Like a besotted teen, I cannot turn away.
At four, 14 and 24, my summer days rushed from sandcastles to skiing to sailing. I little understood my grandfather in the sunset of his life sitting immobile on the patio he built on the dune overlooking the bay. He was as much a part of the bayscape as the afternoon whitecaps or rainbow-hued spinnakers. As afternoons slipped into evenings, he sat as if atop a totem pole, skin bronzing to a burnished red-brown that made my blue-eyed blond brother tell skeptical teachers his grandfather was an Indian.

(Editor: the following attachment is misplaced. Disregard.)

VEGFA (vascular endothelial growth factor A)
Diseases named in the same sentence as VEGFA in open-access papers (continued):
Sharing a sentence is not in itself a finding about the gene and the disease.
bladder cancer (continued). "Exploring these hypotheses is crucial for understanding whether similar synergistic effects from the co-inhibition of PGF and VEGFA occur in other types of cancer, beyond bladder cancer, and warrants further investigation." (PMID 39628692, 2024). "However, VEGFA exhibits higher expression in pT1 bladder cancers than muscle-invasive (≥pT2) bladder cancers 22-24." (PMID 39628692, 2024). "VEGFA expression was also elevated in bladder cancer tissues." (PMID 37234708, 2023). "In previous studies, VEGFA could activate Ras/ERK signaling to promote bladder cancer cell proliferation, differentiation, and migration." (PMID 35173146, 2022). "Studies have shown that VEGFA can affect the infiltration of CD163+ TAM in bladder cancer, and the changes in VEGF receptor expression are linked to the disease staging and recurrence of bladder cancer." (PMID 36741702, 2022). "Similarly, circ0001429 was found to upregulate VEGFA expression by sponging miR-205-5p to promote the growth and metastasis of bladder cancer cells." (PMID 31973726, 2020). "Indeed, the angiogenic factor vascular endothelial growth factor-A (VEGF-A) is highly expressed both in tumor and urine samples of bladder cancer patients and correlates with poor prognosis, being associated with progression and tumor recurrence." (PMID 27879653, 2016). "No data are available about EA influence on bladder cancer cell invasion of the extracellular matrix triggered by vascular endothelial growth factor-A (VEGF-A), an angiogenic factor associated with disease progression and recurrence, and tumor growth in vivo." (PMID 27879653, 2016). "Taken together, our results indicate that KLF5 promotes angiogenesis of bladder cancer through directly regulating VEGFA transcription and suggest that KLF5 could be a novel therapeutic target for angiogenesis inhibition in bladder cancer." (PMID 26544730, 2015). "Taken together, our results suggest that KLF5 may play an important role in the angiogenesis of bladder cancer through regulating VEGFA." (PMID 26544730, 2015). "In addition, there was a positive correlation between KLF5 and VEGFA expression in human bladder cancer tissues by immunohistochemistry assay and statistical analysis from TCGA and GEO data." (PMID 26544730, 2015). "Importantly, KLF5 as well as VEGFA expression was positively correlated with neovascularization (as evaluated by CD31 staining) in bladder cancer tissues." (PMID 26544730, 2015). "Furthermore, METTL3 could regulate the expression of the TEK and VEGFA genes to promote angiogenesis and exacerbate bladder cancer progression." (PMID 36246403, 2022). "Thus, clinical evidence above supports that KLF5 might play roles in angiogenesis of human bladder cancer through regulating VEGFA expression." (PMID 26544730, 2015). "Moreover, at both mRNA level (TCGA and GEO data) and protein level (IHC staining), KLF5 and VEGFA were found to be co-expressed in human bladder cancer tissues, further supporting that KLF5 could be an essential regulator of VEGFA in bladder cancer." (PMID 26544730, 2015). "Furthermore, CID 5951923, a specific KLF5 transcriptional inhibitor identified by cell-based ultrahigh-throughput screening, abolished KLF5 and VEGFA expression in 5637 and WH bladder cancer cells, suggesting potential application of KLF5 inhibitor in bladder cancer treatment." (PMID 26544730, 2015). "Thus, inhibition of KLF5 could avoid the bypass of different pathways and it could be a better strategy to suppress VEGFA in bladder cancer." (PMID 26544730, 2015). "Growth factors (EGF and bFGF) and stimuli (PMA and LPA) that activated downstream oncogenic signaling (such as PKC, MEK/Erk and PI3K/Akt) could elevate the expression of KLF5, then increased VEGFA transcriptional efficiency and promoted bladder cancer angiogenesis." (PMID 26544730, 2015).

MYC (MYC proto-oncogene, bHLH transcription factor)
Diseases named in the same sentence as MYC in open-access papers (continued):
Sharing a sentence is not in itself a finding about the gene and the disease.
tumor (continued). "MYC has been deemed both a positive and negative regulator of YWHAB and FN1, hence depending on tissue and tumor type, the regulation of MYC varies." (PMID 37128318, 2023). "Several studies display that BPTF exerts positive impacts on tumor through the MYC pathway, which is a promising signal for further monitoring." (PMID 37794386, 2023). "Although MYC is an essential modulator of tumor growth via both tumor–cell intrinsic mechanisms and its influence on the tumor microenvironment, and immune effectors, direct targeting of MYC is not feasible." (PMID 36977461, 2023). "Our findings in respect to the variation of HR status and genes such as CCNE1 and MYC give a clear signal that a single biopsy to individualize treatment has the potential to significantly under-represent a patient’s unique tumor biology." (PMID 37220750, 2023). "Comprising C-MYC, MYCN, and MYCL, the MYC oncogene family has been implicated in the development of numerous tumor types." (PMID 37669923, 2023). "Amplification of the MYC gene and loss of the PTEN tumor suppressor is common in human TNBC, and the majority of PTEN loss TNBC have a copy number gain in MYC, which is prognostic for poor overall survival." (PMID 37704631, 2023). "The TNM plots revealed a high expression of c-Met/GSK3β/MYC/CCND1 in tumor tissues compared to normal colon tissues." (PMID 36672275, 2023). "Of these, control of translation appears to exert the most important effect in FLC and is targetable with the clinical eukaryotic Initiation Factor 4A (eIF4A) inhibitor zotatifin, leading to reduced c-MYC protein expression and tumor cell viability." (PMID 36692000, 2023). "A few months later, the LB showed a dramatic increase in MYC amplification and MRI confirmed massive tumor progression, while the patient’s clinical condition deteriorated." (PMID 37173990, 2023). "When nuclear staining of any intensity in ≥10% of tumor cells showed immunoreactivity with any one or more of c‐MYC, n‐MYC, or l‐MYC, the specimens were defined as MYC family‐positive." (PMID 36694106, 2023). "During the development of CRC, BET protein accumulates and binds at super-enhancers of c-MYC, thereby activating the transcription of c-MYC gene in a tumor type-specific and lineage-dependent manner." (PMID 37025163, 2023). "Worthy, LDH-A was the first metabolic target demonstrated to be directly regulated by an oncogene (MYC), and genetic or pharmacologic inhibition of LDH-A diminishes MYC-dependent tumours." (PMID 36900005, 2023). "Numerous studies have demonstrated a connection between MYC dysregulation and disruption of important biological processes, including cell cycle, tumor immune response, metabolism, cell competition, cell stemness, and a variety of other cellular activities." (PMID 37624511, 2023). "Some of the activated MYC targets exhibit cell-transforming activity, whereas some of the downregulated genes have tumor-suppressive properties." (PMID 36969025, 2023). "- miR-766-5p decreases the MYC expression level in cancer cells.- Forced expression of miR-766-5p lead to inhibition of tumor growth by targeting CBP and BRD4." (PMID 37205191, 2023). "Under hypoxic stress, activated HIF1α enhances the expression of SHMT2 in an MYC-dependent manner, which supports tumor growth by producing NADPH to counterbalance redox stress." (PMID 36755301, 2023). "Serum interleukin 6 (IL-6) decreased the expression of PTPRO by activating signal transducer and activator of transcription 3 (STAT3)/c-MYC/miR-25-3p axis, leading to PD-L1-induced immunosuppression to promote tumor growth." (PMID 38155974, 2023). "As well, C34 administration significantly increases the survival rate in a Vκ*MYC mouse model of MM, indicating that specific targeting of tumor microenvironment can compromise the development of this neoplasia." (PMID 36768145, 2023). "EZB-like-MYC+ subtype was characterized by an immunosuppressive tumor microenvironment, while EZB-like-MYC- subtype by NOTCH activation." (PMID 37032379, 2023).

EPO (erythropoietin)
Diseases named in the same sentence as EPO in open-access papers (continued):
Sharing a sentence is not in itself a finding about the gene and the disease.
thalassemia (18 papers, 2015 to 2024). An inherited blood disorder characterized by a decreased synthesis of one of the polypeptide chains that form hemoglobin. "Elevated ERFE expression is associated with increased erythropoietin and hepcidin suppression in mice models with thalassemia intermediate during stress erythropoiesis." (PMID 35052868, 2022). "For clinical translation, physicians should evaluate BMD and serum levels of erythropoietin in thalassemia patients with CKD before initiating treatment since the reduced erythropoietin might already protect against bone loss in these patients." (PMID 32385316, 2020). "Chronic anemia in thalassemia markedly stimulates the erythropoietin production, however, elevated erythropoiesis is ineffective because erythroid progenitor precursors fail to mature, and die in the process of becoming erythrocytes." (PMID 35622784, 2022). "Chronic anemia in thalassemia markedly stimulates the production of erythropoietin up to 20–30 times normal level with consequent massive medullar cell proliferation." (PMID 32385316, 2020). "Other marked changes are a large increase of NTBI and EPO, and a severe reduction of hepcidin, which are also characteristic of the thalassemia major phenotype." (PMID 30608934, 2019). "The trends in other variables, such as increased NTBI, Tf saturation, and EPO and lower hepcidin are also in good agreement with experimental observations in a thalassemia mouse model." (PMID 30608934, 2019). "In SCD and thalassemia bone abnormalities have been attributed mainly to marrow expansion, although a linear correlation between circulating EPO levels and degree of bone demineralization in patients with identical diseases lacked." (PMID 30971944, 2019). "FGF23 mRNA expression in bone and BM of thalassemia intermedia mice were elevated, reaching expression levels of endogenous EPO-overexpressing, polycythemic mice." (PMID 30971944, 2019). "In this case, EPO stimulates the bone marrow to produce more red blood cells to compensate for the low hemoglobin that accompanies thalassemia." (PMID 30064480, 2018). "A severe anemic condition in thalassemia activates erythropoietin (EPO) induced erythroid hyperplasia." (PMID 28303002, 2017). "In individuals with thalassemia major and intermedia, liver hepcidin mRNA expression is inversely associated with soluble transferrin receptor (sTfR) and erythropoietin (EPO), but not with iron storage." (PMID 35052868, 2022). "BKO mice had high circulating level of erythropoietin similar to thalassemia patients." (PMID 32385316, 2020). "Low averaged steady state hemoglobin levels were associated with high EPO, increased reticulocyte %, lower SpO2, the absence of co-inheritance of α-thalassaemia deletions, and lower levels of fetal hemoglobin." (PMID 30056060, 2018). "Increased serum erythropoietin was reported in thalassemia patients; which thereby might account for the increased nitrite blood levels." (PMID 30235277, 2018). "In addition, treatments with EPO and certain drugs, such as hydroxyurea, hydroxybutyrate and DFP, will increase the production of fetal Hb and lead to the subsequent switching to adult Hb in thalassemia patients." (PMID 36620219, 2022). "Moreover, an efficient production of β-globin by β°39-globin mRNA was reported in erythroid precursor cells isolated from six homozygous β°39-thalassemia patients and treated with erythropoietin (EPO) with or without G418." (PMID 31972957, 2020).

More than a quarter century has passed, and I sit in his chair on the patio he built on the dune overlooking the bay. It’s a body I’ve come to know well. Sultry or cold, glittering or dark, she bewitches with her quicksilver moods. My book lies unread in my lap.